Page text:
Last Tuesday, the first day of Pride Month 2021, Google honored gay rights activist Frank Kameny by turning him into a “doodle.” His efforts to overturn the federal government’s systemic employment discrimination against homosexuals were finally heeded by the Supreme Court in 2020—more than 60 years after he began his campaigning.
But despite last year’s surprising win for LGBTQIA rights, there is still work to be done. “What disadvantages trans and queer people the most is not individual or corporate or even state-sanctioned transphobia or homophobia,” Paisley Currah commented in his analysis of Gorsuch’s majority option, “but the structures and processes of late racial capitalism, which conservatives continue to police ferociously even as they relax their grip on sex.”
Indeed, history provides some cautionary lessons about legalistic approaches to LGBTQIA rights. Archival essays from Hugh Ryan and Michael Bronski show how the movement for gay marriage prioritized cisgender queers who were interested in replicating the nuclear family; polyamorous queers, trans people, and others were excluded from the fight. In addition, directing most of our praise to those responsible for legal victories would simply center white, cis, men, at the expense of other activists. We have seen a similar narrative in the historicization of the AIDS crisis, too, where a small group of gay men were lauded for their work in ACT UP. Instead, as Sarah Schulman’s new book makes clear, there were no singular heroes: ACT UP was most effective when it had the broadest coalition of members.
The fight for trans liberation is a long and complex one, but these are important lessons to be heeded, showing us how the struggle can’t be won solely in the courthouse. As Jules Joanne Gleeson argues in a new essay excerpted from her book Transgender Marxism, “it’s urgent to not only respond to offensives against trans people, but offer our own understanding of what gender transition amounts to. Transgender liberation will not be a purely defensive process.” And while cultivating community can offer respite from a transphobic world, it is not a total salvo either. “Keeping one another alive cannot be collapsed with revolutionary change,” Gleeson writes, especially when such communities can be full of trauma—a sentiment echoed in a personal essay from Mattilda Bernstein Sycamore.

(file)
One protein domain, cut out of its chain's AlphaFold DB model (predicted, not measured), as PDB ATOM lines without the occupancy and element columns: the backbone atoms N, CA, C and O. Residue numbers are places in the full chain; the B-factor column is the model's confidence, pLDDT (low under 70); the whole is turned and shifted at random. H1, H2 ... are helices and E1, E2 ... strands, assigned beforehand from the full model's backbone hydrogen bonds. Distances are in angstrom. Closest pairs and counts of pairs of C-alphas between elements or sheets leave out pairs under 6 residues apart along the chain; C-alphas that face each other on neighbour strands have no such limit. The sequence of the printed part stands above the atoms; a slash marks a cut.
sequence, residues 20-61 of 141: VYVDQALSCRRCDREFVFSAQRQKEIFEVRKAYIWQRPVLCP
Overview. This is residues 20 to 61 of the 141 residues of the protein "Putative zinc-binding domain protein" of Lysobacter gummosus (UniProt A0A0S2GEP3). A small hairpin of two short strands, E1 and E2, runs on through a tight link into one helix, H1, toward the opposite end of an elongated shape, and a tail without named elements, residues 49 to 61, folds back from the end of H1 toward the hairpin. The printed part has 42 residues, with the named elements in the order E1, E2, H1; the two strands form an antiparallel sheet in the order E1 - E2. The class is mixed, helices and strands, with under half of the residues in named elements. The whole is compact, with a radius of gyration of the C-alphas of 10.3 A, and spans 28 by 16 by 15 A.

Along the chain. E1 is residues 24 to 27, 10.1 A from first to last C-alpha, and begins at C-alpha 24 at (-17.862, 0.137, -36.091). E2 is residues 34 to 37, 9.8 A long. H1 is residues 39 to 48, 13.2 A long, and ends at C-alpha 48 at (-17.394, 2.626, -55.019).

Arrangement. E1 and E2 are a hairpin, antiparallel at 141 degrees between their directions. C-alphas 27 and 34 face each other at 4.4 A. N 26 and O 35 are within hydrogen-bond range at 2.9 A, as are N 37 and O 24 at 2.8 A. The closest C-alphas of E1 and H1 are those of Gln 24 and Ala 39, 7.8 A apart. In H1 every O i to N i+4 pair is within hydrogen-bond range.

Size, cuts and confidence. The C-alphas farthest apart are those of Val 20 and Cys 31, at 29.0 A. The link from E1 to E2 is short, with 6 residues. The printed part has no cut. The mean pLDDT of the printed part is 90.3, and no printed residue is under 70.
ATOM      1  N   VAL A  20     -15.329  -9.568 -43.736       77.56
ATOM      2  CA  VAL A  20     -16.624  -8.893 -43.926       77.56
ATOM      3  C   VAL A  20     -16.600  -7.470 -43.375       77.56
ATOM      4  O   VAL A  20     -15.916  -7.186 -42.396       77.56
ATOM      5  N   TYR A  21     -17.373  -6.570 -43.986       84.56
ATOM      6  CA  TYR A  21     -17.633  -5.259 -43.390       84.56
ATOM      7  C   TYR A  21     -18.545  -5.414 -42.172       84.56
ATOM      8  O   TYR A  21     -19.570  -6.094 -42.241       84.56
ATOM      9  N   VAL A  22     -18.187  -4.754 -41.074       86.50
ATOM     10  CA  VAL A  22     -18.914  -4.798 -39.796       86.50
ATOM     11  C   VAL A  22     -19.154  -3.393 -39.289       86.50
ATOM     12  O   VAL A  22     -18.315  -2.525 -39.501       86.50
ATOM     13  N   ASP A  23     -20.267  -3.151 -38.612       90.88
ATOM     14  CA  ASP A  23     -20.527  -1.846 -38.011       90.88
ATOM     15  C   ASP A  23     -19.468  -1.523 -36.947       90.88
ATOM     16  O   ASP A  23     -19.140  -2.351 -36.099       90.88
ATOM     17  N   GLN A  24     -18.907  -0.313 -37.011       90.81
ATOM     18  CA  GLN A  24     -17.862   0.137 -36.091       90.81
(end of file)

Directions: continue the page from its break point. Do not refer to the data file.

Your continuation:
Together these essays show us how surpassing these divides requires a new movement, “which we so far have only the haziest picture of: an anti-capitalist struggle fully responsive to, and in part growing out of, the existing struggles waged to secure our basic subsistence.”
Feminism and trans* activism have been at odds for decades. They don't need to be.
Crusading for black rights, women's equality, and gender non-conformity.
In 1961 Frank Kameny became the first person to ask the Supreme Court to protect the employment rights of homosexuals. The fact that the Court finally has—sixty years later—points to both the successes and agonies of a legalistic approach to activism.
Seventies activists wanted to emancipate kids and destroy the nuclear family—so how did we end up with gay marriage instead?